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Can every contingency be accounted for in rules?

Sport also affords a lens into political issues.  Consider the debate that followed Luis Suarez of the Uruguayan football team, who in this summer's World Cup famously handled the ball as time expired, preventing a goal for Ghana and eventually setting in motion a series of events that would lead to Uruguay winning the match.  Some were outraged at the action, complaining that the action was cheating.  Others saw the action as a trade-off between violating the rules and accepting the sanction that followed, no different from an illegal slide tackle or, in American football, taking a pass interference penalty to prevent a touchdown.  The situation provides an opportunity to analyze rules and norms governing societal behavior more broadly. Can every contingency be accounted for in rules?  If formal sanctions are deemed unsatisfactory, are informal sanctions associated with violation of informal norms a substitute for rules?


Perhaps even more than the broader society, sport has seen the advancement of technology as something to be carefully regulated, with technological advance not necessarily seen as a good thing.  Baseball uses wooden bats, when far more powerful metal bats are available.  Similarly, the international swimming federation has banned high-performance swimming suits.  Professional golf has banned clubs with certain grooves, and Formula One racing has very strict technological standards for its cars.  Not all technological advances, simply by virtue of being advances, are welcomed in sport.   In fact, it seems that the general bias in sports is to eschew most technological advances, even when they might make good sense - such as putting a chip in a soccer ball to identify when it crosses the goal line.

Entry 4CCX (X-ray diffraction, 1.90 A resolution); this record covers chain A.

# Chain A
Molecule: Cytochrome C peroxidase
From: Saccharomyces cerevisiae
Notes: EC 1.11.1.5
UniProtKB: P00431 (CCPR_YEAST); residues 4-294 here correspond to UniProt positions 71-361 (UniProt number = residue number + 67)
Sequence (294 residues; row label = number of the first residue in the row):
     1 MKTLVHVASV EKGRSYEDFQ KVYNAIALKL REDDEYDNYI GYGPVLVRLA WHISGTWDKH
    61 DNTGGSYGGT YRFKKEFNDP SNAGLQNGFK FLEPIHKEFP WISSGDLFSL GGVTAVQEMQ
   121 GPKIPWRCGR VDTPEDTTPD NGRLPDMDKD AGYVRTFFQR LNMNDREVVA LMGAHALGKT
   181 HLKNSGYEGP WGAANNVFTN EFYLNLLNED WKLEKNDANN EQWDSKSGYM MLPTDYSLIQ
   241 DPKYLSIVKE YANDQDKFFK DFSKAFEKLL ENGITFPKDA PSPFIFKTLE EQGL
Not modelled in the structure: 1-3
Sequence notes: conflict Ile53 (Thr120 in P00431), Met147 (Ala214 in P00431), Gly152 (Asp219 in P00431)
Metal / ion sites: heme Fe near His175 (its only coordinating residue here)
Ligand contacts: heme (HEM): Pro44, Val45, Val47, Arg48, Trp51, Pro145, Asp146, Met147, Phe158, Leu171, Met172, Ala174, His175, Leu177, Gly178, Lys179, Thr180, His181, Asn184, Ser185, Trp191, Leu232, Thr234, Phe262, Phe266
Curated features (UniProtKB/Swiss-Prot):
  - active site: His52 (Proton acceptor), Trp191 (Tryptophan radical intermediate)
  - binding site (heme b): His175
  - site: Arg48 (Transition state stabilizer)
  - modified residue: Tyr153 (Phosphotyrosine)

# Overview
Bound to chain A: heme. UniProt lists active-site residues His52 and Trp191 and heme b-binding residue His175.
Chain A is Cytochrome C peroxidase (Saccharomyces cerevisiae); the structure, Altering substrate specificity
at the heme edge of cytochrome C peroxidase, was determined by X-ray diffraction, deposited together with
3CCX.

Sports provide a valuable context for evaluating expertise, and not just among athletes but among those who purport to understand the dynamics of sporting events.  For instance, ESPN, the US-based sports media enterprise, hosted a competition for predictions of the outcomes of the 2010 World Cup.  Of the more than 1,000,000 entries submitted, only 10 percent would have improved on naïve predictions based on the transfer market-value of each team, i.e., assuming that the higher valued team would win each game.  In fact, the "expert" predictions offered by the financial services firms Goldman Sachs, JP Morgan, and UBS fell only at the 61st, 67th, and 35th percentiles in the ESPN competition, respectively, all behind a naïve forecast based on FIFA World Rankings, which scored at the 70th percentile.   What might this say about these firms' ability to predict market outcomes? 

Sports offer a vast laboratory for exploring challenging questions in the quantitative and qualitative social sciences.  Such questions have wider relevance for decision making in society, well beyond sport.  In future years, expect more social scientists to turn their attention to the study of sports, and to draw lessons with much broader applications.

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Roger Pielke, Jr. is the former director of the Center for Science and Technology Policy Research at the University of Colorado (2001-2007). He has been on the faculty of the University of Colorado since 2001 and is a professor in the Environmental Studies Program and a fellow of the Cooperative Institute for Research in the Environmental Sciences (CIRES). {/access}